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Thursday, February 07, 2008

The Waldstein Story Sonata

First of all, let’s take care of the specific analysis business. Mixture chords are in bold.

m. 1-13 in C major:

I I V⁴₂/V V6 V6 bVII bVII V⁴₂/IV IV6 iv6 V7 iv6 V7 iv6 V7 iv6 V7 i V

m. 167-174 in C major:

i bVI bII (?) bVII bIII iv7 vii°⁴₂ V64/V vii°7/V V7 I

The opening theme in measures 1-13 and its subsequent repetitions/variations later on seemed to tell a story. The textbook purpose of a mixture chord is to evoke emotion and surprise by clouding the stability of the tonic area, often creating tension and tonal insecurity. I suppose this remains true for Beethoven in the Waldstein sonata, but for me, the mixture chords functioned more like mood setters for a good story. A story which I’m now going to tell you.

Our story starts with a journey. Beethoven opens with a series of fast eighth notes at an even but lively pace - The protagonist is traversing a new road, in a new land he’s never been to. Almost immediately, we move to a borrowed chord – V⁴₂/V, followed by V6. This motion doesn’t stray very far from C major, but it does wander far enough from tonic early enough as to prepare the listener for some unexpected tonic areas (aka mixture chords). The protagonist is eager to explore this new place, but feels somewhat unsure of what to expect. A little “birdcall motive” (measures 3-4, 7-8, 158-159, 162-163, and others) of falling 16th-note scalar passages seems both to encourage and forewarn the protagonist. We move to the first mixture chord - bVII, Bb major – which isn’t so much a surprise as a continuation of the protagonist’s mixed excitement and uncertainty. Another borrowed chord takes us to F major, and we hear the birdcall again (m. 7-8). But this time, the bird has become distinctly aware of some nearby danger, and frantically flies down at the protagonist – indicated by the quick V7 - iv6 harmonies and 16th-note runs in the right hand between F and B, a tritone apart. Eventually the bird’s erratic flight forces the protagonist off the road (m. 11) and a cautious unison arpeggio of C minor (i) in the next two measures illustrates the dust settling, as both traveler and bird wait to see if the coast is clear. The return to C major in measure 14 lets us know that all is well.

Many measures later (156 -174) we find the protagonist and bird resting together by the road, having become friends on the journey and experienced some interesting tonal areas and met some new theme material along their way. In measure 156 the opening music is repeated, as if the two friends are remembering their meeting and reflecting on it. In measure 167 the cautious C minor chord is repeated, but instead of resting on G as in measure 13, Beethoven holds a unison Ab (bVI). It seems that now, instead of waiting once more for the dust to settle and to watch for danger, the traveler, having experienced it already and now looking back, sees this moment as a life lesson, to look back on and appreciate. The cautious motive of measures 167-168 is repeated in 169-170, but this time Db major (bII) is arpeggiated, followed by unison Bb (bVII). It seems as if the traveler is saying, “You know, this has been an eventful journey, but a good one. I’m glad I started down this road.” And with those thoughts, he meanders happily back to C major through a harp figure in measures 171-173, from bIII to secondary dominants and eventually a nice V7 – I authentic cadence.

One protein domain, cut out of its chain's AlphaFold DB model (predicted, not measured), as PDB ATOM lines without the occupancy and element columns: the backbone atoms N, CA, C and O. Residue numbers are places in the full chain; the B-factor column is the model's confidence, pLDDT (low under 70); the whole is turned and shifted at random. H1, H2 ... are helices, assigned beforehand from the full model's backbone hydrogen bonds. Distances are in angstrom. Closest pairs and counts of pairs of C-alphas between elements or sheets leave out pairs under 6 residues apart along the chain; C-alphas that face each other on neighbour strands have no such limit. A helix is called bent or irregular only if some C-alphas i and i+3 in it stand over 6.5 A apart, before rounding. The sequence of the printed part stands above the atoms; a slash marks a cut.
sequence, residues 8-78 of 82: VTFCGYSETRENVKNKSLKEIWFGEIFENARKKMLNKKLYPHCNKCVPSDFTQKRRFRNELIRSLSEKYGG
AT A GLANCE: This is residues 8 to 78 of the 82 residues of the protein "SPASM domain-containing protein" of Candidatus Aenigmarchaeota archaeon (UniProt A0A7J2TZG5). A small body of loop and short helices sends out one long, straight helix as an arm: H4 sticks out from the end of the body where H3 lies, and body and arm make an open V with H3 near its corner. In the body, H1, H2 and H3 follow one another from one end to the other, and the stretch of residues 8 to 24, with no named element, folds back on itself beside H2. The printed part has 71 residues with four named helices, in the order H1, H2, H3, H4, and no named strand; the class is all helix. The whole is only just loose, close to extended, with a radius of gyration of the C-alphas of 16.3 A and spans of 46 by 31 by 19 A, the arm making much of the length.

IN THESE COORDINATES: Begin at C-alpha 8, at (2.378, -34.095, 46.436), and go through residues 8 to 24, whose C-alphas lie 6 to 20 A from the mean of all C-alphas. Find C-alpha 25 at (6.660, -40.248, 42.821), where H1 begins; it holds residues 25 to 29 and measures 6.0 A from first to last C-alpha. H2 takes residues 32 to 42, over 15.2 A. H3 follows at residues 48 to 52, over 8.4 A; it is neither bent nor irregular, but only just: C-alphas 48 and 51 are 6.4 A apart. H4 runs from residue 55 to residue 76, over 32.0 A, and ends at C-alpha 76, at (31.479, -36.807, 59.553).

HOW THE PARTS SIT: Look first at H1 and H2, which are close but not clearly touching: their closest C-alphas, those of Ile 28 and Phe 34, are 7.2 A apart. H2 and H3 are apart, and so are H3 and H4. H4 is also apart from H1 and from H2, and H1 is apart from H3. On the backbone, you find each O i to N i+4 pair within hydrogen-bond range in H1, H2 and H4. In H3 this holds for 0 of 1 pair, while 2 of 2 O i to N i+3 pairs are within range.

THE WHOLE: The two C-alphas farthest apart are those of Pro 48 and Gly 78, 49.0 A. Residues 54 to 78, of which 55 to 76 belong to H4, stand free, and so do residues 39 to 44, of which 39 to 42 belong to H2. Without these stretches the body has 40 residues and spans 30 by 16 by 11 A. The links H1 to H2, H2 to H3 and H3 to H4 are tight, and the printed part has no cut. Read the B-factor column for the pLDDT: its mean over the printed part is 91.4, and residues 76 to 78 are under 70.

It’s strange to describe a piece this way - birds and traveling and stange new places... well, you know, I did go to China over winter term - but I think the story is a better illustration of the effect the mixture chords have, rather than saying “the Le in the bass adds tension to a tense measure”. While they do add “surprise” and “tonal variation” it’s much easier to comprehend from a narrative with the emotions built in.

I hope this covers everything from the questions… see you Monday!

1 comment:

Scott said...

I like the story. Look at Wagner's Siegfried for another example of a hero conversing with a bird. Mahler liked it so much he included a version of it in his Third Symphony. What makes the bII - bVII progression eventful but good/happy? Is it the sequence up by a half-step, signifying hope?

The V42/V is an applied chord, not a borrowed chord. The only thing I found missing was some comments on how you would perform the piece to bring out the story (or would like the piece to be performed).